I was recently asked to sit on a panel by a local group that was hosting a discussion about what it’s like to be black in America. Mostly older white folks would be in attendance, and I was invited to be as real as possible in my comments. If you’ve read any of my other articles, you know that level of honestly isn’t hard for me to achieve, but I wanted to make sure I didn’t lighten my part of the discussion with humor, as I am wont to do, because of how receptive it makes people to what I’m saying. I wanted to deliver gut punches that left the audience gasping. I wanted to bring them low, where I sometimes find myself. And I really wanted this mostly white audience to understand that being black in America means understanding and accepting a myriad of things:
This country is not for you.
Living in America is a lot like inexplicably finding yourself in someone else’s house. You understand that this isn’t your house, so you’d better be on your best behavior or you might be forcibly ejected. You have to explain why you deserve to be in the house in the first place, and you don’t dare make the owners of the house feel uncomfortable, no matter how they act towards you.
2. You are routinely treated as though black folks are a monolith, meaning that when one POC does something, it’s treated as though it’s representative of the entire group.
White folks will use the preference or statement of one POC as evidence against you when you call them out on their racism. For example:
You: what you just said was really racist.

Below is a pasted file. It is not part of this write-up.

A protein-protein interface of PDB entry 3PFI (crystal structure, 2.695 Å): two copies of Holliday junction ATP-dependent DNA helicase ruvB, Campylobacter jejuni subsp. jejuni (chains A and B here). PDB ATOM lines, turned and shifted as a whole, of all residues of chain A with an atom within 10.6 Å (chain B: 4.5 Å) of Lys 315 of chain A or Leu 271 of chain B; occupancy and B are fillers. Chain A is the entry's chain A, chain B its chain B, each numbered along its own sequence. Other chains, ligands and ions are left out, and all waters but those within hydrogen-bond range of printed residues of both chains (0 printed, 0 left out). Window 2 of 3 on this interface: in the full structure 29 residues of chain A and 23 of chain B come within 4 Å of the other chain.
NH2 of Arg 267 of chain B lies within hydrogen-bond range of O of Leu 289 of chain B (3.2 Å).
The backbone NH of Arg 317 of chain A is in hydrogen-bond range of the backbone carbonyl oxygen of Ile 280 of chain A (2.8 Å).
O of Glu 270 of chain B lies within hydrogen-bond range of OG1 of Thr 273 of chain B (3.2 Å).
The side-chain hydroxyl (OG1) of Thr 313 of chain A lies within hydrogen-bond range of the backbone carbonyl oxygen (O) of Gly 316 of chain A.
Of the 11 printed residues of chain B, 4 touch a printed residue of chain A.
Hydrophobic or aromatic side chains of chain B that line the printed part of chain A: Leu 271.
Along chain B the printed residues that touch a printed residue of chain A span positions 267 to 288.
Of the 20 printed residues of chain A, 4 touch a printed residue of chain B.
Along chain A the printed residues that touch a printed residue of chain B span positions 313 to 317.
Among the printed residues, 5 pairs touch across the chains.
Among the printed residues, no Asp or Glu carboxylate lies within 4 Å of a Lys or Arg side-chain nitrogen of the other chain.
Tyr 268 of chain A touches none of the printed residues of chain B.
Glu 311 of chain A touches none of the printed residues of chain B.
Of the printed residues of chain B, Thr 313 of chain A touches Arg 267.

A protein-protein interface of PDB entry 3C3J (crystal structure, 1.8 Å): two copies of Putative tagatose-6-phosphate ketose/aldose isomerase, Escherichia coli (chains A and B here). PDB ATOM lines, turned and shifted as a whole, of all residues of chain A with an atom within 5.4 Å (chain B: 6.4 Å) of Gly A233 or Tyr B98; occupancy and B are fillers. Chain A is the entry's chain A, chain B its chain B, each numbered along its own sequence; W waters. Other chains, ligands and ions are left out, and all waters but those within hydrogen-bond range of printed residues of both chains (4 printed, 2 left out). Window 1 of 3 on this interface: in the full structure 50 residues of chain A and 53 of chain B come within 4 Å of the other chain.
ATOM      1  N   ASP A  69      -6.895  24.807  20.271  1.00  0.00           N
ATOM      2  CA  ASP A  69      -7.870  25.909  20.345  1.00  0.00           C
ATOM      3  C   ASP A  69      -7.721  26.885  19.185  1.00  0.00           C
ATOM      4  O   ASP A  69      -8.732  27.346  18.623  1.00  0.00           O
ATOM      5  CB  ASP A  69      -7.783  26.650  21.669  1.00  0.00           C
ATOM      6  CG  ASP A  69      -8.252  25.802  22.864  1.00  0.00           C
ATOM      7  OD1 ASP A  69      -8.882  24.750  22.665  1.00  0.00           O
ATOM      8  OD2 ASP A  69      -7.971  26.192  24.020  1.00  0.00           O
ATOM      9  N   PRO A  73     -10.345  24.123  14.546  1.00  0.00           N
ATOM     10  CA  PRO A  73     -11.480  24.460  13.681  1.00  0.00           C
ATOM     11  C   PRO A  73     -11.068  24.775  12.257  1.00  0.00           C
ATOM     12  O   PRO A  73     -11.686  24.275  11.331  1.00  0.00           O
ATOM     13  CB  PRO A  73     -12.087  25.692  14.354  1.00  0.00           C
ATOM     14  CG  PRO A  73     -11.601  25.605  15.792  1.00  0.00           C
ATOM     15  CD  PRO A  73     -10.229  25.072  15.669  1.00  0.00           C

White person: but I say that around my black friend and he doesn’t have a problem with it.
This never works in the opposite direction.
You: do you want some of this dish I made?
White person: No, thanks. I don’t like eggplant.
You: what? My other white friend loves eggplant. I don’t understand why you don’t…?
This shitty phenomena is a prime example of othering. Because this is the white folks’ house and they make the rules, they get to be individuals, with their own hopes, fears, strengths, and weaknesses. But one bad apple will ruin the entire orchard where POCs are concerned. And you will be held personally accountable for anything terrible that another black person does.
3. You will face constant microaggressions.
There will be so many examples of the hostile and casually racist microaggression in your day to day life, but here are just a few of the most common:
-You will be ‘othered’. Since America isn’t your house, you will be treated like a suspicious outsider who must be watched, questioned, and disbelieved.
-You will walk into a store and not be noticed by employees who will then run to assist a white customer who comes in after you. Or, worse, you will be followed, treated with open suspicion, told to buy something immediately or get out while white customers are left to browse in peace.
-White people will be surprised to find out that you have a college degree and that it’s not in African Studies.
-White people will assume you have many kids, all from different partners.
-You will receive backhanded compliments such as:
You’re pretty for a black girl!
Wow, you are so articulate!
You don’t even act black!
-Upon first meeting, before even asking your name, a white person will demand to know: What are you?